Wall Street slips as losses in Facebook, Amazon weigh
By Medha Singh and Shivani Kumaresan (Reuters) - Wall Street's main indexes slipped on Monday as losses in tech-related heavyweights Facebook and Amazon eclipsed optimism on a coronavirus relief deal before the Nov.
By Medha Singh and Shivani Kumaresan
(Reuters) - Wall Street's main indexes slipped on Monday as losses in tech-related heavyweights Facebook and Amazon eclipsed optimism on a coronavirus relief deal before the Nov. 3 presidential election.
U.S. stocks had opened higher after House Speaker Nancy Pelosi said she was optimistic legislation could be pushed through before the election, but acknowledged an agreement would have to come by Tuesday for that to happen.
Last week the White House proposed a $1.8 trillion stimulus package to help Americans struggling with the economic ravages of the coronavirus pandemic, but Pelosi said the offer fell short in a range of areas and stuck to her demand for $2.2 trillion in aid.
"I do believe that both sides, even though two weeks before election, can see the way to getting some money back into unemployment programs," said Kim Forrest, Chief Investment Officer, Bokeh Capital Partners, Pittsburgh.
Wall Street's fear gauge rose for a sixth straight session as election campaigns kicked into high gear, with early voting starting in Florida, a battleground state that could decide the presidential election.
President Donald Trump and his Democratic challenger Joe Biden will debate for a final time on Thursday.
Amazon.com, Facebook Inc and Microsoft Corp fell between 0.8% and 1%. They were among the biggest drags on the S&P 500.
All major S&P sectors were trading lower, with the communication services index down about 1%.
"It's just the general volatility here. I wouldn't be surprised to see this bouncing around all day," said Tony Bedikian, head of global markets at Citizens Bank.
At 12:40 p.m. ET, the Dow Jones Industrial Average was down 100.05 points, or 0.35%, at 28,506.26, the S&P 500 was down 15.01 points, or 0.43%, at 3,468.80. The Nasdaq Composite was down 36.10 points, or 0.31%, at 11,635.45.
Video-streaming service Netflix Inc was a bright spot, rising 1.2% ahead of its results on Tuesday.
After the financial sector set a mixed tone to the start of the third-quarter earnings season, investors will look to results from about 91 S&P 500 companies this week including International Business Machines Corp, whose quarterly report is expected later in the day.
Oilfield services provider Halliburton Co posted a fourth consecutive quarterly loss as this year's slump in oil prices due to the COVID-19 pandemic hit demand for its services. Its shares, however, rose about 3.3%.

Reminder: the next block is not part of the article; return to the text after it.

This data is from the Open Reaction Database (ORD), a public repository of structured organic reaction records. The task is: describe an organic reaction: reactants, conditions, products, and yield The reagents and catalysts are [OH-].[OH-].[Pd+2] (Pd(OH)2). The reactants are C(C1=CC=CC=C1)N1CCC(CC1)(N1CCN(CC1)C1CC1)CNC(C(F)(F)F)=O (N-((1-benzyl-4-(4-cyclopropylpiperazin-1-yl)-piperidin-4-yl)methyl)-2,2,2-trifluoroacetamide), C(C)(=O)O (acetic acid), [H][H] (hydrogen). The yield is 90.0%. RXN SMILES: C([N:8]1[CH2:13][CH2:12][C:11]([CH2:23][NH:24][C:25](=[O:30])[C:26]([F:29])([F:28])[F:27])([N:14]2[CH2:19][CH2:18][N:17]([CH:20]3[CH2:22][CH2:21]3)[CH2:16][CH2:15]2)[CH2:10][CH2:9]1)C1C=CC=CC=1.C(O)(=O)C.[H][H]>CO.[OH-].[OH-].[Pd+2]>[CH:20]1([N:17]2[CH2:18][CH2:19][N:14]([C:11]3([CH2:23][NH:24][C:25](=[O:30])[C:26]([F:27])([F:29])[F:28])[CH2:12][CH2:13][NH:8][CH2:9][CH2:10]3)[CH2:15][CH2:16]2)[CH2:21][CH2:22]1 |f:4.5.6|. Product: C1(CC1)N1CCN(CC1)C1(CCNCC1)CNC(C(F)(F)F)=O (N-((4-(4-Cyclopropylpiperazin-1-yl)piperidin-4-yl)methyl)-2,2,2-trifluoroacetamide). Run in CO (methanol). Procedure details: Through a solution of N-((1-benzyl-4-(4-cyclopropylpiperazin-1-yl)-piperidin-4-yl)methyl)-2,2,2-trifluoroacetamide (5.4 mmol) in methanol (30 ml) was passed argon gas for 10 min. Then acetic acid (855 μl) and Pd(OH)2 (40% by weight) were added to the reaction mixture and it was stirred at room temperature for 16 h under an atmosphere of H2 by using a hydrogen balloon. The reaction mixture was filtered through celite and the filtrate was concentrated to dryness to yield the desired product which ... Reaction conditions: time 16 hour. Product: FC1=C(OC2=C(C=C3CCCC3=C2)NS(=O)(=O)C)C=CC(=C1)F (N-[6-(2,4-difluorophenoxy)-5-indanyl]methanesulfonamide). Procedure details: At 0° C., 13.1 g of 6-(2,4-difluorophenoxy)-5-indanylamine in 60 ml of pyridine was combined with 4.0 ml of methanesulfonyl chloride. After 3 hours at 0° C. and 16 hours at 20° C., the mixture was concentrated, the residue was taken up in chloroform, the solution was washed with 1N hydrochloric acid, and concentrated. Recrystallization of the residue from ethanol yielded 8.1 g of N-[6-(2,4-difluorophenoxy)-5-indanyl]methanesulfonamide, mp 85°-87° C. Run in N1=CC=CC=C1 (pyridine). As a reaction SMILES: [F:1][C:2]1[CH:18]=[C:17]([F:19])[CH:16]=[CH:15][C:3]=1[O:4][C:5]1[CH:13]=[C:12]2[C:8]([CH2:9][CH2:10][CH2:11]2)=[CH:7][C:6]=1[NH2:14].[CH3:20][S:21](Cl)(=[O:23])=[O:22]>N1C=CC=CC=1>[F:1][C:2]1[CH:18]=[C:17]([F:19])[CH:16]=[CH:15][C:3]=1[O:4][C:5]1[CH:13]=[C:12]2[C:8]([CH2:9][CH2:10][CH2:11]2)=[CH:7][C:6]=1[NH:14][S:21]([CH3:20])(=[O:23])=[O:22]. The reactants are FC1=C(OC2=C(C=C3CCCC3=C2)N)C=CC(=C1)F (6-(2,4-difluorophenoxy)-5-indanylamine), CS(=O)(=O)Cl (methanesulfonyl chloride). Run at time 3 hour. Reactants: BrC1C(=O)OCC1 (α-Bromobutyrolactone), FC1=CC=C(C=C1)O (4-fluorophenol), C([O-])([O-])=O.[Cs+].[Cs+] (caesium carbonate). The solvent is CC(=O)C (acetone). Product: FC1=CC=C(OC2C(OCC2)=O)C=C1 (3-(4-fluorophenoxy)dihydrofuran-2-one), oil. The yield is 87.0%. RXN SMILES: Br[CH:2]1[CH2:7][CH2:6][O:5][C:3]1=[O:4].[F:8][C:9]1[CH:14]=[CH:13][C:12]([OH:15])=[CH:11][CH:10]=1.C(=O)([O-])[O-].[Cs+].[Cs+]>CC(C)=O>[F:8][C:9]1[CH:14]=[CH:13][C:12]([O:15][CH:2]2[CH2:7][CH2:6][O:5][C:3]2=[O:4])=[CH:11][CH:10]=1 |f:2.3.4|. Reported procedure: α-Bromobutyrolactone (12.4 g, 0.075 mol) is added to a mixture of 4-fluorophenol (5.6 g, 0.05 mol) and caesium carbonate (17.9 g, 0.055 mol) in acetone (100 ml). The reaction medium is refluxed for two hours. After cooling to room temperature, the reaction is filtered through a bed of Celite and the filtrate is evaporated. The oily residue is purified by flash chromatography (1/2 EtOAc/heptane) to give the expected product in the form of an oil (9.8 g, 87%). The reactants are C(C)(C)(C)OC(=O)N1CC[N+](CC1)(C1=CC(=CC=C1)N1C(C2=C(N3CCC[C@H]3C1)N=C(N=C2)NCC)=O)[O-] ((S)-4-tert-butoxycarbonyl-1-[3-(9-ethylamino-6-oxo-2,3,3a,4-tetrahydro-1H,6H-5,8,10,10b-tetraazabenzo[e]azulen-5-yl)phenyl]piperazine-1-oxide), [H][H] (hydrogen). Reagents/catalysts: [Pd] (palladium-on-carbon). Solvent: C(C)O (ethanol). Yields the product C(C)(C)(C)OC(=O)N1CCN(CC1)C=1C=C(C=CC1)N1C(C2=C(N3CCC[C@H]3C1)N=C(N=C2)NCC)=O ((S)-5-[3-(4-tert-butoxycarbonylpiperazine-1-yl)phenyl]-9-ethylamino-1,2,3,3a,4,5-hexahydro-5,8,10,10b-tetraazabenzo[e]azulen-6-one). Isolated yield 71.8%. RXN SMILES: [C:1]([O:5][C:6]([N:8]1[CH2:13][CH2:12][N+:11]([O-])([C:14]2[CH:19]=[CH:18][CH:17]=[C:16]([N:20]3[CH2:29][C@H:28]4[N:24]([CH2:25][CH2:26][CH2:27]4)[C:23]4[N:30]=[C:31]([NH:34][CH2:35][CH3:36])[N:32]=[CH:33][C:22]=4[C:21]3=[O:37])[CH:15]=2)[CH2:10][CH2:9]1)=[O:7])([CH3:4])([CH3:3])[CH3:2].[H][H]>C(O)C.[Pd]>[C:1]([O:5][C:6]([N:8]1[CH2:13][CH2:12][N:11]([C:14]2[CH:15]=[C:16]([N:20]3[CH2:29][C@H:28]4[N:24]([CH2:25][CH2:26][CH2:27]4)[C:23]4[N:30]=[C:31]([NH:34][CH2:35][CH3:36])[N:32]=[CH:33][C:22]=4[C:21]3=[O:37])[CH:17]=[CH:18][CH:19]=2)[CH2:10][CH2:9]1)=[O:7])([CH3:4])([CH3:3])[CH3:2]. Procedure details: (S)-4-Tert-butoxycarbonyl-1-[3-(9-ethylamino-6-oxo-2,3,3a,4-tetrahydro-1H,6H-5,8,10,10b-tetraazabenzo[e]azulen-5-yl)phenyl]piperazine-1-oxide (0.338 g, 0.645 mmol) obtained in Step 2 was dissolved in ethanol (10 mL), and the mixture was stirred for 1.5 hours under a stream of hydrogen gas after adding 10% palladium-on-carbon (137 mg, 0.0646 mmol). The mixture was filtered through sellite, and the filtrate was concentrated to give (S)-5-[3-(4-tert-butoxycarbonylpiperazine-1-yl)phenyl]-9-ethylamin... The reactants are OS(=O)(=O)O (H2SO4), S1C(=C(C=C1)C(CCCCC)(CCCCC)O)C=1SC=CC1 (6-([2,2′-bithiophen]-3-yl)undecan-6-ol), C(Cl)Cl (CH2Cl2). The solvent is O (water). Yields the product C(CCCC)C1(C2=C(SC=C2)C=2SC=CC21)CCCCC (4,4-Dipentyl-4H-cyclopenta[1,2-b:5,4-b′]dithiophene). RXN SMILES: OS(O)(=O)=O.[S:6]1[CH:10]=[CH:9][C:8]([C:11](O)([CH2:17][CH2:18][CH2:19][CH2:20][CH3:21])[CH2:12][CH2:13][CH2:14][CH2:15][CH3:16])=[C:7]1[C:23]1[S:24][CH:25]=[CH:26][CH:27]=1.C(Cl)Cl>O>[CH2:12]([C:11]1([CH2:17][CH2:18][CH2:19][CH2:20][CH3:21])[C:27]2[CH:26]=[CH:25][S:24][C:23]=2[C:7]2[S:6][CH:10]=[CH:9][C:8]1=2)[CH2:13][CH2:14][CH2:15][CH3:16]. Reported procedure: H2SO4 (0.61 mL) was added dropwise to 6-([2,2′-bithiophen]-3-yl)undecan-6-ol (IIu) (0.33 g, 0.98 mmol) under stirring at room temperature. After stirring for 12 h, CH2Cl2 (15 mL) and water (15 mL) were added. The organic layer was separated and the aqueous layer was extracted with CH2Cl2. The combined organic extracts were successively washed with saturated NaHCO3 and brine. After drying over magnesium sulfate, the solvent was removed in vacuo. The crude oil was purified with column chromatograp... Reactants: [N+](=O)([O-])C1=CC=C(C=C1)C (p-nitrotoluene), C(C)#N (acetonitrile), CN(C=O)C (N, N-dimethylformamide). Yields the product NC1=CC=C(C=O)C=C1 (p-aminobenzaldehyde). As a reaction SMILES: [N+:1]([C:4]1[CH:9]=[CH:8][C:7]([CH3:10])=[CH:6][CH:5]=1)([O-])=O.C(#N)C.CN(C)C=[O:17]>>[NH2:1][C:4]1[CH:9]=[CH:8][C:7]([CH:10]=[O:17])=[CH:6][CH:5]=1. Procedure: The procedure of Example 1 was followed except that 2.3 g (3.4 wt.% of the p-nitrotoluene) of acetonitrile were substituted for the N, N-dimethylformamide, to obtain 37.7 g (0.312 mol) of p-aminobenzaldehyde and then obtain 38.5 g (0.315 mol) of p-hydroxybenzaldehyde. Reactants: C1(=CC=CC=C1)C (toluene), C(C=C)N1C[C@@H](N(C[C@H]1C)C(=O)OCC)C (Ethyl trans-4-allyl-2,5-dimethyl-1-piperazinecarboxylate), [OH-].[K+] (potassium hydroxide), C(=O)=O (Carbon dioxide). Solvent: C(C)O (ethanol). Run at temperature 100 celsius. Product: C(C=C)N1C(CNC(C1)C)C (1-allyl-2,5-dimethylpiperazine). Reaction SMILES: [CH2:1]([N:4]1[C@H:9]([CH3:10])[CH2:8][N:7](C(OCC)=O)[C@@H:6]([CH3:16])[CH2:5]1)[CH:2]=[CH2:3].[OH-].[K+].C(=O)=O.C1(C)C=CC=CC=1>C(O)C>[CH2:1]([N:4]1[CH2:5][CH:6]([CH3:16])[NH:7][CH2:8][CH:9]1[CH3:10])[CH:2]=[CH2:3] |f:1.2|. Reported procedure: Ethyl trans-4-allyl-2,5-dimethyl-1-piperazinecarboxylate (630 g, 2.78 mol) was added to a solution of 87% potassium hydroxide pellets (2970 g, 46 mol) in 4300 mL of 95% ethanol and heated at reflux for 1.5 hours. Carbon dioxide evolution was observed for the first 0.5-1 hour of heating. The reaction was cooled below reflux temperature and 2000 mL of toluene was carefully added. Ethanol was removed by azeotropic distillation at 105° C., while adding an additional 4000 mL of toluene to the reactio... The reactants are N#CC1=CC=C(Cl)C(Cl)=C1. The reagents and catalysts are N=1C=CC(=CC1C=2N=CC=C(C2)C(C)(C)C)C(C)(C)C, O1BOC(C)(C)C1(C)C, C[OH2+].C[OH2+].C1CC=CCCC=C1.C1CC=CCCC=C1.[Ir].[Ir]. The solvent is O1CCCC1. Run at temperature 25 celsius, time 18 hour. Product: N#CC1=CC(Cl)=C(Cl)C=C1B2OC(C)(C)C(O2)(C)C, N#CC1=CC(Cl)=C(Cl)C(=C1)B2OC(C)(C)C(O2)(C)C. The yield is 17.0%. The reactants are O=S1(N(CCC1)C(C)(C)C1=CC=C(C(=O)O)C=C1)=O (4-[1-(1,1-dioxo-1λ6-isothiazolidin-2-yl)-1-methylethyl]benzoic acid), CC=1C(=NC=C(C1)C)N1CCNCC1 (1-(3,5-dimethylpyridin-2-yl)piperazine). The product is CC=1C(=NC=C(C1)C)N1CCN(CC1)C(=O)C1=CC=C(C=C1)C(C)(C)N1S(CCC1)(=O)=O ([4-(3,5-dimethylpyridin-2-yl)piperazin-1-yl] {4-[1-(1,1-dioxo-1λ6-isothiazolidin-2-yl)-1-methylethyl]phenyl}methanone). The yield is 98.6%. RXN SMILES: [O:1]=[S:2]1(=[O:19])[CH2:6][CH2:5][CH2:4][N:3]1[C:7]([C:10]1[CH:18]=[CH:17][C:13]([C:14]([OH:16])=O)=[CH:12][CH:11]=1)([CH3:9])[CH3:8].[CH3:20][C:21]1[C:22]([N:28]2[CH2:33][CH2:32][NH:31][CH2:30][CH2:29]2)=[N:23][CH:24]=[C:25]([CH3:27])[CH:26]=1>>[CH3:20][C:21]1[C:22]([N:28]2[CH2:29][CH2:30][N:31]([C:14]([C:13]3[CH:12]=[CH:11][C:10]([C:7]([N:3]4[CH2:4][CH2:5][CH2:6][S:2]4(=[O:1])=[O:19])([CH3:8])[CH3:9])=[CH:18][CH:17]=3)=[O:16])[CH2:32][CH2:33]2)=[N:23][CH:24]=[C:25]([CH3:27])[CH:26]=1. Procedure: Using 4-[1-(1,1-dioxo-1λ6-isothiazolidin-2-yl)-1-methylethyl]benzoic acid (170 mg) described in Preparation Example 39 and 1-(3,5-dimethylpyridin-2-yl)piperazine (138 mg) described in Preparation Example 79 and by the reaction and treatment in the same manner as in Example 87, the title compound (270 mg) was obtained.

ConocoPhillips slipped 0.1% as it agreed to buy U.S. shale oil producer Concho Resources Inc for $9.7 billion as the energy sector continued to consolidate. Concho fell 0.9%.
Chipmaker Microchip Technology Inc gained about 1.6% after Morgan Stanley upgraded the stock to "overweight".
Declining issues outnumbered advancers for a 1.01-to-1 ratio on the NYSE. Advancing issues outnumbered decliners by a 1.07-to-1 ratio on the Nasdaq.
The S&P index recorded 25 new 52-week highs and one new low, while the Nasdaq recorded 94 new highs and 22 new lows.
(Reporting by Medha Singh and Shivani Kumaresan in Bengaluru; Editing by Shounak Dasgupta and Anil D'Silva)
This story has not been edited by Firstpost staff and is generated by auto-feed.
By Robin Emmott and John Irish | BRUSSELS/PARIS BRUSSELS/PARIS France and Germany will agree to a U.S. plan for NATO to take a bigger role in the fight against Islamic militants at a meeting with President Donald Trump on Thursday, but insist the move is purely symbolic, four senior European diplomats said.The decision to allow the North Atlantic Treaty Organization to join the coalition against Islamic State in Syria and Iraq follows weeks of pressure on the two allies, who are wary of NATO confronting Russia in Syria and of alienating Arab countries who see NATO as pushing a pro-Western agenda."NATO as an institution will join the coalition," said one senior diplomat involved in the discussions. "The question is whether this just a symbolic gesture to the United States
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